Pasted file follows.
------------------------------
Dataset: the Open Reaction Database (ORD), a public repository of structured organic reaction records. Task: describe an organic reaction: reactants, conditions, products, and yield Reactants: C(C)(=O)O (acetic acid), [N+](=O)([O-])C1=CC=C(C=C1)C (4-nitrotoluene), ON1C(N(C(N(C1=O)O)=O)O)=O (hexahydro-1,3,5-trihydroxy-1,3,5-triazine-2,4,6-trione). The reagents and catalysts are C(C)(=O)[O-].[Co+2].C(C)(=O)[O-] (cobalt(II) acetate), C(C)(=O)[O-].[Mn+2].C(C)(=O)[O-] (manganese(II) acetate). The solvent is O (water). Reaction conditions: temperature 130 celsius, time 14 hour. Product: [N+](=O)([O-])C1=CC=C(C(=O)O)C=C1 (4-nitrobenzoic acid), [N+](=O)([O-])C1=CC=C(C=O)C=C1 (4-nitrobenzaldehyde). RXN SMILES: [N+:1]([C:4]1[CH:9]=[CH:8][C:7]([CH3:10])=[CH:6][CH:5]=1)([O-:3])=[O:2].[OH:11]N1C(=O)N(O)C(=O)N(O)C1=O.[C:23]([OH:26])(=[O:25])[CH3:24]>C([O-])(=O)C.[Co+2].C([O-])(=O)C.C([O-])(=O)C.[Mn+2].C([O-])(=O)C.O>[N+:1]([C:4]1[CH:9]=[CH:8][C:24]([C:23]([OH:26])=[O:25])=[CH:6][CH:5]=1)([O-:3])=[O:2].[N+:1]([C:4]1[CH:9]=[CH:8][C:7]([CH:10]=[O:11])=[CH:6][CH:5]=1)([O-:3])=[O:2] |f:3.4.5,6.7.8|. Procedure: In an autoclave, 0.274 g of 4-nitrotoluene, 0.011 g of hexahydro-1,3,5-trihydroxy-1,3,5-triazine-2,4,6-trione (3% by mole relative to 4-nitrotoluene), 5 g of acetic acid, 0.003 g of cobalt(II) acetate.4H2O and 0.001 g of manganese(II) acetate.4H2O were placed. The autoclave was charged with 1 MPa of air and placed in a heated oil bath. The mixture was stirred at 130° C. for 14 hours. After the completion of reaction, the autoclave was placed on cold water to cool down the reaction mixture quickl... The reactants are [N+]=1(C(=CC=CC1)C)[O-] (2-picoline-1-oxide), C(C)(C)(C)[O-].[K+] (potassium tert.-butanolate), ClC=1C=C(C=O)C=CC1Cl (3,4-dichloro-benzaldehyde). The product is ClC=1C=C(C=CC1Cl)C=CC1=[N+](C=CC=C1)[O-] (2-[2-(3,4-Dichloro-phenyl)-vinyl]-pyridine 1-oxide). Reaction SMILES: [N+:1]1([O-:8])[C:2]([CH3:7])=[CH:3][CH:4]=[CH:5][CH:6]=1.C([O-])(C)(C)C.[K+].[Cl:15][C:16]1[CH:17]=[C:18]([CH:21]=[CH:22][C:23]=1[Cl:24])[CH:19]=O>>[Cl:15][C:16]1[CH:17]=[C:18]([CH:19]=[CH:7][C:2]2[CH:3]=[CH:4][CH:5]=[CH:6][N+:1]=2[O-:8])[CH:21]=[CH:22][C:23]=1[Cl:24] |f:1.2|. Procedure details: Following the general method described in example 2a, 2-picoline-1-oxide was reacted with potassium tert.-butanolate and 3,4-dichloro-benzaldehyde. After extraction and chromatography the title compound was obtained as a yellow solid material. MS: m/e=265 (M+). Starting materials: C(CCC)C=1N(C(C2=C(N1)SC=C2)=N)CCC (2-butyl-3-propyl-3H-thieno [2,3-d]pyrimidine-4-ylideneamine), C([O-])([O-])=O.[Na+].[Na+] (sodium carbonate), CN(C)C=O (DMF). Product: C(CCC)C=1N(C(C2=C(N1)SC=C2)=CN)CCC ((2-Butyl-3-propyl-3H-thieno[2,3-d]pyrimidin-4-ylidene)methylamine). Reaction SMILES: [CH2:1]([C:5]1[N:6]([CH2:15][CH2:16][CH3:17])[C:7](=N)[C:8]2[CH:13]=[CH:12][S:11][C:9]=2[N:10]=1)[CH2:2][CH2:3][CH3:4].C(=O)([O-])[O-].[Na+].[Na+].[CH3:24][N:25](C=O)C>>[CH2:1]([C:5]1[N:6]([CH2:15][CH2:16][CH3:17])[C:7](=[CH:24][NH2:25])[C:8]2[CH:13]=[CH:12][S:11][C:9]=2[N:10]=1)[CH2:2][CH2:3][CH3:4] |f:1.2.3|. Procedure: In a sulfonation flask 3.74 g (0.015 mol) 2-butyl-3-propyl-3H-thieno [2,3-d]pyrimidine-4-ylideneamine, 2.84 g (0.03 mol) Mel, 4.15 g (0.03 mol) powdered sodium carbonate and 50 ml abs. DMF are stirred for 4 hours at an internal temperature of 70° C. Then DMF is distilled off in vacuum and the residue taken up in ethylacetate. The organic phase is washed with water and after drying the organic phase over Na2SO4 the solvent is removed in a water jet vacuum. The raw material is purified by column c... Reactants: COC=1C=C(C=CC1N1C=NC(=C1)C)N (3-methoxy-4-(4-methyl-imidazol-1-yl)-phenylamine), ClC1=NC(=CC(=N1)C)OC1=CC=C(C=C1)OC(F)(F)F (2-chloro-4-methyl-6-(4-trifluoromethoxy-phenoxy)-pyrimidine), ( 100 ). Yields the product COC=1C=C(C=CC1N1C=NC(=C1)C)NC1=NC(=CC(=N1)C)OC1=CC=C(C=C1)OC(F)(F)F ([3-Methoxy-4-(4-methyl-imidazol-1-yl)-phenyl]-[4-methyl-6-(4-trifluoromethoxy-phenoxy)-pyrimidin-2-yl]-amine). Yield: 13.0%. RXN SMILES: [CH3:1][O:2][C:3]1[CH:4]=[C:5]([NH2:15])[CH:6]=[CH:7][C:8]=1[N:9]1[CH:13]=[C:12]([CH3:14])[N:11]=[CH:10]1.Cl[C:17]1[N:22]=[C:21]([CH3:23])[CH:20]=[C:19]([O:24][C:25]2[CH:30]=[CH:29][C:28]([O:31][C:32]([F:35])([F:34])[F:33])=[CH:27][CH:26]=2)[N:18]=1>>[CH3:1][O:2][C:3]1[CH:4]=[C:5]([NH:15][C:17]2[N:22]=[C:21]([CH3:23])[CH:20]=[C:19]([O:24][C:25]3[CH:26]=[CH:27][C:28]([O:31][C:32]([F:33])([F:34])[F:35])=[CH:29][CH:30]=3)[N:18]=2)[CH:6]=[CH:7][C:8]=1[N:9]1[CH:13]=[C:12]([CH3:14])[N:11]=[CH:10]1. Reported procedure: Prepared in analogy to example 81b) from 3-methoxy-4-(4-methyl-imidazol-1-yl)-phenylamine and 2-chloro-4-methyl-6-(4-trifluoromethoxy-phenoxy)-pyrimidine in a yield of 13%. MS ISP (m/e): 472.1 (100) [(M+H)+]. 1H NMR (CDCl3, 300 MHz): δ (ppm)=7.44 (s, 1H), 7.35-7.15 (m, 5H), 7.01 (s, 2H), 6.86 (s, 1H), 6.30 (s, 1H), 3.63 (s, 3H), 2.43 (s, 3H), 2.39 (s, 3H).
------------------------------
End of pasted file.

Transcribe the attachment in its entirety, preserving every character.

Dataset: the Open Reaction Database (ORD), a public repository of structured organic reaction records. Task: describe an organic reaction: reactants, conditions, products, and yield Reactants: C(C)(=O)O (acetic acid), [N+](=O)([O-])C1=CC=C(C=C1)C (4-nitrotoluene), ON1C(N(C(N(C1=O)O)=O)O)=O (hexahydro-1,3,5-trihydroxy-1,3,5-triazine-2,4,6-trione). The reagents and catalysts are C(C)(=O)[O-].[Co+2].C(C)(=O)[O-] (cobalt(II) acetate), C(C)(=O)[O-].[Mn+2].C(C)(=O)[O-] (manganese(II) acetate). The solvent is O (water). Reaction conditions: temperature 130 celsius, time 14 hour. Product: [N+](=O)([O-])C1=CC=C(C(=O)O)C=C1 (4-nitrobenzoic acid), [N+](=O)([O-])C1=CC=C(C=O)C=C1 (4-nitrobenzaldehyde). RXN SMILES: [N+:1]([C:4]1[CH:9]=[CH:8][C:7]([CH3:10])=[CH:6][CH:5]=1)([O-:3])=[O:2].[OH:11]N1C(=O)N(O)C(=O)N(O)C1=O.[C:23]([OH:26])(=[O:25])[CH3:24]>C([O-])(=O)C.[Co+2].C([O-])(=O)C.C([O-])(=O)C.[Mn+2].C([O-])(=O)C.O>[N+:1]([C:4]1[CH:9]=[CH:8][C:24]([C:23]([OH:26])=[O:25])=[CH:6][CH:5]=1)([O-:3])=[O:2].[N+:1]([C:4]1[CH:9]=[CH:8][C:7]([CH:10]=[O:11])=[CH:6][CH:5]=1)([O-:3])=[O:2] |f:3.4.5,6.7.8|. Procedure: In an autoclave, 0.274 g of 4-nitrotoluene, 0.011 g of hexahydro-1,3,5-trihydroxy-1,3,5-triazine-2,4,6-trione (3% by mole relative to 4-nitrotoluene), 5 g of acetic acid, 0.003 g of cobalt(II) acetate.4H2O and 0.001 g of manganese(II) acetate.4H2O were placed. The autoclave was charged with 1 MPa of air and placed in a heated oil bath. The mixture was stirred at 130° C. for 14 hours. After the completion of reaction, the autoclave was placed on cold water to cool down the reaction mixture quickl... The reactants are [N+]=1(C(=CC=CC1)C)[O-] (2-picoline-1-oxide), C(C)(C)(C)[O-].[K+] (potassium tert.-butanolate), ClC=1C=C(C=O)C=CC1Cl (3,4-dichloro-benzaldehyde). The product is ClC=1C=C(C=CC1Cl)C=CC1=[N+](C=CC=C1)[O-] (2-[2-(3,4-Dichloro-phenyl)-vinyl]-pyridine 1-oxide). Reaction SMILES: [N+:1]1([O-:8])[C:2]([CH3:7])=[CH:3][CH:4]=[CH:5][CH:6]=1.C([O-])(C)(C)C.[K+].[Cl:15][C:16]1[CH:17]=[C:18]([CH:21]=[CH:22][C:23]=1[Cl:24])[CH:19]=O>>[Cl:15][C:16]1[CH:17]=[C:18]([CH:19]=[CH:7][C:2]2[CH:3]=[CH:4][CH:5]=[CH:6][N+:1]=2[O-:8])[CH:21]=[CH:22][C:23]=1[Cl:24] |f:1.2|. Procedure details: Following the general method described in example 2a, 2-picoline-1-oxide was reacted with potassium tert.-butanolate and 3,4-dichloro-benzaldehyde. After extraction and chromatography the title compound was obtained as a yellow solid material. MS: m/e=265 (M+). Starting materials: C(CCC)C=1N(C(C2=C(N1)SC=C2)=N)CCC (2-butyl-3-propyl-3H-thieno [2,3-d]pyrimidine-4-ylideneamine), C([O-])([O-])=O.[Na+].[Na+] (sodium carbonate), CN(C)C=O (DMF). Product: C(CCC)C=1N(C(C2=C(N1)SC=C2)=CN)CCC ((2-Butyl-3-propyl-3H-thieno[2,3-d]pyrimidin-4-ylidene)methylamine). Reaction SMILES: [CH2:1]([C:5]1[N:6]([CH2:15][CH2:16][CH3:17])[C:7](=N)[C:8]2[CH:13]=[CH:12][S:11][C:9]=2[N:10]=1)[CH2:2][CH2:3][CH3:4].C(=O)([O-])[O-].[Na+].[Na+].[CH3:24][N:25](C=O)C>>[CH2:1]([C:5]1[N:6]([CH2:15][CH2:16][CH3:17])[C:7](=[CH:24][NH2:25])[C:8]2[CH:13]=[CH:12][S:11][C:9]=2[N:10]=1)[CH2:2][CH2:3][CH3:4] |f:1.2.3|. Procedure: In a sulfonation flask 3.74 g (0.015 mol) 2-butyl-3-propyl-3H-thieno [2,3-d]pyrimidine-4-ylideneamine, 2.84 g (0.03 mol) Mel, 4.15 g (0.03 mol) powdered sodium carbonate and 50 ml abs. DMF are stirred for 4 hours at an internal temperature of 70° C. Then DMF is distilled off in vacuum and the residue taken up in ethylacetate. The organic phase is washed with water and after drying the organic phase over Na2SO4 the solvent is removed in a water jet vacuum. The raw material is purified by column c... Reactants: COC=1C=C(C=CC1N1C=NC(=C1)C)N (3-methoxy-4-(4-methyl-imidazol-1-yl)-phenylamine), ClC1=NC(=CC(=N1)C)OC1=CC=C(C=C1)OC(F)(F)F (2-chloro-4-methyl-6-(4-trifluoromethoxy-phenoxy)-pyrimidine), ( 100 ). Yields the product COC=1C=C(C=CC1N1C=NC(=C1)C)NC1=NC(=CC(=N1)C)OC1=CC=C(C=C1)OC(F)(F)F ([3-Methoxy-4-(4-methyl-imidazol-1-yl)-phenyl]-[4-methyl-6-(4-trifluoromethoxy-phenoxy)-pyrimidin-2-yl]-amine). Yield: 13.0%. RXN SMILES: [CH3:1][O:2][C:3]1[CH:4]=[C:5]([NH2:15])[CH:6]=[CH:7][C:8]=1[N:9]1[CH:13]=[C:12]([CH3:14])[N:11]=[CH:10]1.Cl[C:17]1[N:22]=[C:21]([CH3:23])[CH:20]=[C:19]([O:24][C:25]2[CH:30]=[CH:29][C:28]([O:31][C:32]([F:35])([F:34])[F:33])=[CH:27][CH:26]=2)[N:18]=1>>[CH3:1][O:2][C:3]1[CH:4]=[C:5]([NH:15][C:17]2[N:22]=[C:21]([CH3:23])[CH:20]=[C:19]([O:24][C:25]3[CH:26]=[CH:27][C:28]([O:31][C:32]([F:33])([F:34])[F:35])=[CH:29][CH:30]=3)[N:18]=2)[CH:6]=[CH:7][C:8]=1[N:9]1[CH:13]=[C:12]([CH3:14])[N:11]=[CH:10]1. Reported procedure: Prepared in analogy to example 81b) from 3-methoxy-4-(4-methyl-imidazol-1-yl)-phenylamine and 2-chloro-4-methyl-6-(4-trifluoromethoxy-phenoxy)-pyrimidine in a yield of 13%. MS ISP (m/e): 472.1 (100) [(M+H)+]. 1H NMR (CDCl3, 300 MHz): δ (ppm)=7.44 (s, 1H), 7.35-7.15 (m, 5H), 7.01 (s, 2H), 6.86 (s, 1H), 6.30 (s, 1H), 3.63 (s, 3H), 2.43 (s, 3H), 2.39 (s, 3H).